The Institute for Christian Formation
Saint Catherine of Siena,
Virgin and Doctor of the Church
Feast Day (Memorial): April 29
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Caterina (Catherine) Benincasa was born in Siena, in the Tuscany region of Italy, on March 25, 1347.  Her father, Giacomo di Benincasa was a cloth dyer, and her mother, Lapa Piagenti, was the daughter of a poet.  Catherine came from a very large family.  She was one of twenty-five children, twenty four of whom lived. (Catherine’s twin sister died at birth.) 

As a young child, Catherine had a vision of Jesus.  She decided that she was called to serve Christ in a way other than getting married.  She began isolating herself in her small room at home and praying all the time.  Her parents didn’t understand, and they wanted her to marry and have a family.  So Catherine cut off her hair to prove that she didn’t want to get married.  (All the young women in those days had long hair.)  Cutting her hair made her parents very angry, and Catherine had to begin  doing  all  the  household  chores  at
Saint Catherine of Siena
Iconographer: Liette McManaman
21st Century
Used with permission
www.liettesprayericons.com
home.  But one day Catherine’s father saw her with a dove resting on her shoulder, and he took that as a sign of the Holy Spirit, and let Catherine pursue her own goals in life.

As a teenager, Catherine joined the Dominican Tertiaries, a lay association of the Dominican Order.  She wore the Dominican habit, a black cloak over a long white garment, but continued to live at home and pray in her small room.  But then she had another spiritual experience in which Jesus told her to go out and serve others. Catherine began tending to the poor and the sick, and even burying the dead. 
Saint Catherine of Siena Writing
Artist: Rutilio Manetti (1571–1639)
Catherine also began composing many letters. She sent letters giving advice to people in all walks of life, including royalty and popes.  Italy was not at peace in those days.  There was war between Florence and the Holy See, and unrest in all of the Papal States.  In Catherine’s correspondence, she pleaded for peace.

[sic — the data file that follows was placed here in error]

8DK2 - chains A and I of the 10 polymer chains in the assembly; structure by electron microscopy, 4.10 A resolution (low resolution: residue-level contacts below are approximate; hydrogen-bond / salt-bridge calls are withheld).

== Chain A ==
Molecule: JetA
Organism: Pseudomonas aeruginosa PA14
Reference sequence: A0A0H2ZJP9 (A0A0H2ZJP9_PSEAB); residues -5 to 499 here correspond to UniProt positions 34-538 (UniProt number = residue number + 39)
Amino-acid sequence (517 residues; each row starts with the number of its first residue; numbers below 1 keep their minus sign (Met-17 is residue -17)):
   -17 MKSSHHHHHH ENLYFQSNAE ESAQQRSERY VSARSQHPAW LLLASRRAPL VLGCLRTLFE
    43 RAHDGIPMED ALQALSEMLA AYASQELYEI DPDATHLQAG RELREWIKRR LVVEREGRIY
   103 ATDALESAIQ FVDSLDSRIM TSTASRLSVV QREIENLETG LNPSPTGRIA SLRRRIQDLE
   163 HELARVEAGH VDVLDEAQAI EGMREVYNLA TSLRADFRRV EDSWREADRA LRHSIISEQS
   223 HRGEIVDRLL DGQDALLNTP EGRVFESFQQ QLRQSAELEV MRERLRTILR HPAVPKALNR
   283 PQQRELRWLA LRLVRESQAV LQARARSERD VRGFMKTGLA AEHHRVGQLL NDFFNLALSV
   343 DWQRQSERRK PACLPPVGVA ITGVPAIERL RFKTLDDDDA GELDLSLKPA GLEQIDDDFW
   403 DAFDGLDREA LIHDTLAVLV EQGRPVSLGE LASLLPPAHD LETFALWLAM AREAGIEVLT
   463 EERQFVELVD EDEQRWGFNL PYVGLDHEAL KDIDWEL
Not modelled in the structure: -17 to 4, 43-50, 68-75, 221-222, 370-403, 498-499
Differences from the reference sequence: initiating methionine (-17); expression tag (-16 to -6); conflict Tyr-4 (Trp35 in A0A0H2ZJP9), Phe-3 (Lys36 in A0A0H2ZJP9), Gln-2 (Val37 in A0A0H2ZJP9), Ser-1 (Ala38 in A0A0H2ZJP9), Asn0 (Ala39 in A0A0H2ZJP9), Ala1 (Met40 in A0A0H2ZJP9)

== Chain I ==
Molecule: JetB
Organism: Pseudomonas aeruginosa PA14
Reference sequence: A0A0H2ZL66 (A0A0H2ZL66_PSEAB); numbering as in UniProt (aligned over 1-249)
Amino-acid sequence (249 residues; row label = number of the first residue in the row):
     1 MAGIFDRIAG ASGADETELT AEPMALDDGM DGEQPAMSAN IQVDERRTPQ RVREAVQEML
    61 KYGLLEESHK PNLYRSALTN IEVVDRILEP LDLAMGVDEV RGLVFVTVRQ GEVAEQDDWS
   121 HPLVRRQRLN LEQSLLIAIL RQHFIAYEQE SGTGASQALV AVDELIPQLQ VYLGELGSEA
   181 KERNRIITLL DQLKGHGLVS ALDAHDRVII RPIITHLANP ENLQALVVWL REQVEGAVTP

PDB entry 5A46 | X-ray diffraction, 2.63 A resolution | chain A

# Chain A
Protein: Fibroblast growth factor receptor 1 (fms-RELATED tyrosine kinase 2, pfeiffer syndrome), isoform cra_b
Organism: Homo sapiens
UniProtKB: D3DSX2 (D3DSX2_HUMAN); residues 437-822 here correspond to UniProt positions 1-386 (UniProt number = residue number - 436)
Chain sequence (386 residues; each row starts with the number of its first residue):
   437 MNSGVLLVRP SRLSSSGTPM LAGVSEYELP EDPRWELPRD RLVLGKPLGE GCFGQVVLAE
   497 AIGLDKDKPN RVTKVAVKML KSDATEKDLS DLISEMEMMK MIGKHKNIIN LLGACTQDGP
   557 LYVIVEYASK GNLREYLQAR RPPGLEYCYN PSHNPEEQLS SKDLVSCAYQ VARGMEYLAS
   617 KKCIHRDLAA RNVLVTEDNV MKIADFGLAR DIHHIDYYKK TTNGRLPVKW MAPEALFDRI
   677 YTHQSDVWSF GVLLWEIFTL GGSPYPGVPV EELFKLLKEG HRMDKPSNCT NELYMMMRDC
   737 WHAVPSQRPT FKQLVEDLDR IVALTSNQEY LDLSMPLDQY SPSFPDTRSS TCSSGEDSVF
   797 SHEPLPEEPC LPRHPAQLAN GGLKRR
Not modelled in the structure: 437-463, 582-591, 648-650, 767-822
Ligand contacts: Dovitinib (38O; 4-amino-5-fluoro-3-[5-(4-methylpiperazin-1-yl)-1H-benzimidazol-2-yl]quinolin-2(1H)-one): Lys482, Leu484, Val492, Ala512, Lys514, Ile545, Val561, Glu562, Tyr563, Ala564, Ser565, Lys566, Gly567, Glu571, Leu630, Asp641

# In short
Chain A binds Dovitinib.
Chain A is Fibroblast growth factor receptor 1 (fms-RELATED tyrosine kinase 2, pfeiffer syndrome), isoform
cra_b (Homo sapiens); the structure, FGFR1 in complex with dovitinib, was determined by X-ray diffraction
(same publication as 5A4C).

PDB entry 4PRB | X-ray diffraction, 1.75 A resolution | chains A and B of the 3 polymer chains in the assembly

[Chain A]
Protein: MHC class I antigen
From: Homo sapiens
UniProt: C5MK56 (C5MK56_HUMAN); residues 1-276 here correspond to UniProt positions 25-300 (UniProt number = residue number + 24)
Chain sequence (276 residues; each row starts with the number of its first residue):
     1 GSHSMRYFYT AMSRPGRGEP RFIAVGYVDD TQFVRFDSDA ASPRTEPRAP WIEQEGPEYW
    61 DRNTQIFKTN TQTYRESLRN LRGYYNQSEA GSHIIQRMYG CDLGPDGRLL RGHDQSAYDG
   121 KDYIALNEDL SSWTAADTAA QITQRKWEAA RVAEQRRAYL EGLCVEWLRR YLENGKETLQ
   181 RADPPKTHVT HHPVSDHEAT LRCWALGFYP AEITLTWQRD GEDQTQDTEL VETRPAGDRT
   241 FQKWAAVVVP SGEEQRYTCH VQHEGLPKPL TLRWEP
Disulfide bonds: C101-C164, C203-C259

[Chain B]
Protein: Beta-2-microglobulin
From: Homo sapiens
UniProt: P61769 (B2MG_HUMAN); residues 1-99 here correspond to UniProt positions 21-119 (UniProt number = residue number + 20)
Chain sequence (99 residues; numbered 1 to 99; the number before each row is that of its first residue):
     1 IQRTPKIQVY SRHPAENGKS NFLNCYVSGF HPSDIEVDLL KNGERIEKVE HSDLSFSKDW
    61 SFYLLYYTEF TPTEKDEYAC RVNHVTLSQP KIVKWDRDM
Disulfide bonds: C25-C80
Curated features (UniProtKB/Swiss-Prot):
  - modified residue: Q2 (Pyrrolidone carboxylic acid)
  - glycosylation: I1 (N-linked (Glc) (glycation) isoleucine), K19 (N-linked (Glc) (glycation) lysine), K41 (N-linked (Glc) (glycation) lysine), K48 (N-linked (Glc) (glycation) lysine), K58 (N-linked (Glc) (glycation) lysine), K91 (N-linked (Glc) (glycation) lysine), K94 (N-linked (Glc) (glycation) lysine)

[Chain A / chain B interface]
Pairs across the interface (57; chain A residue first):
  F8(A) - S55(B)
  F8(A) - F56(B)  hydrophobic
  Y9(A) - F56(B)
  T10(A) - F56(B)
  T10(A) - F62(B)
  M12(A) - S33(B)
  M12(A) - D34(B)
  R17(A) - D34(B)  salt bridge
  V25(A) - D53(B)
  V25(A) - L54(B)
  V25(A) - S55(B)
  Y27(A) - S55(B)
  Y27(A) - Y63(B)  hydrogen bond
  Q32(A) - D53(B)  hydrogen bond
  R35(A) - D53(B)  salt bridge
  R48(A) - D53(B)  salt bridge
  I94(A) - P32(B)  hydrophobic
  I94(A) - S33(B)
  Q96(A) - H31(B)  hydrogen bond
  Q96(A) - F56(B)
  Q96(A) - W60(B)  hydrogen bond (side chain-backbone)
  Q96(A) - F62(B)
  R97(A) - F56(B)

Have you ever heard of the Avignon Papacy?  There was a period of time when the Pope had moved the papacy from Rome to  Avignon,  France.    This  was  the  case
during Catherine’s lifetime. Catherine began a long period of correspondence with Pope Gregory XI (pope from 1370-1378). You can read one of Saint Catherine’s letters to Pope Gregory here. In 1376, Catherine even went to Avignon as an ambassador for Florence, but was unsuccessful in her quest for peace.  However, she made a tremendous impression on Pope Gregory.  She wanted Gregory to reform the clergy and move the papacy back to Rome.  Eventually, in January of 1377, Pope Gregory XI did move the papacy back to Rome.  Gregory died soon after this.
Saint Catherine of Siena
exchanging her heart with Christ.
Giovanni di Paolo
(1403–1482)
Catherine lived in Rome, where she worked for the reformation of the Church and continued to serve the poor and sick, until her own death from a painful illness on April 29, 1380.  She was thirty-three years old when she died.  The people of Siena wanted Catherine’s body returned home, but the people of Rome wanted to keep her body there for burial.  Somehow Catherine’s head was returned to Siena, while the rest of her body was buried in a basilica in Rome.  There is a legend that says that since the people of Siena knew they could not get Catherine’s entire body past the Roman guards, they took only her head.  The legend says that when the Roman Guards stopped the people and looked in the bag where Catherine’s head was placed, they saw only rose petals.  But when the people got back to Siena, the legend says that Catherine’s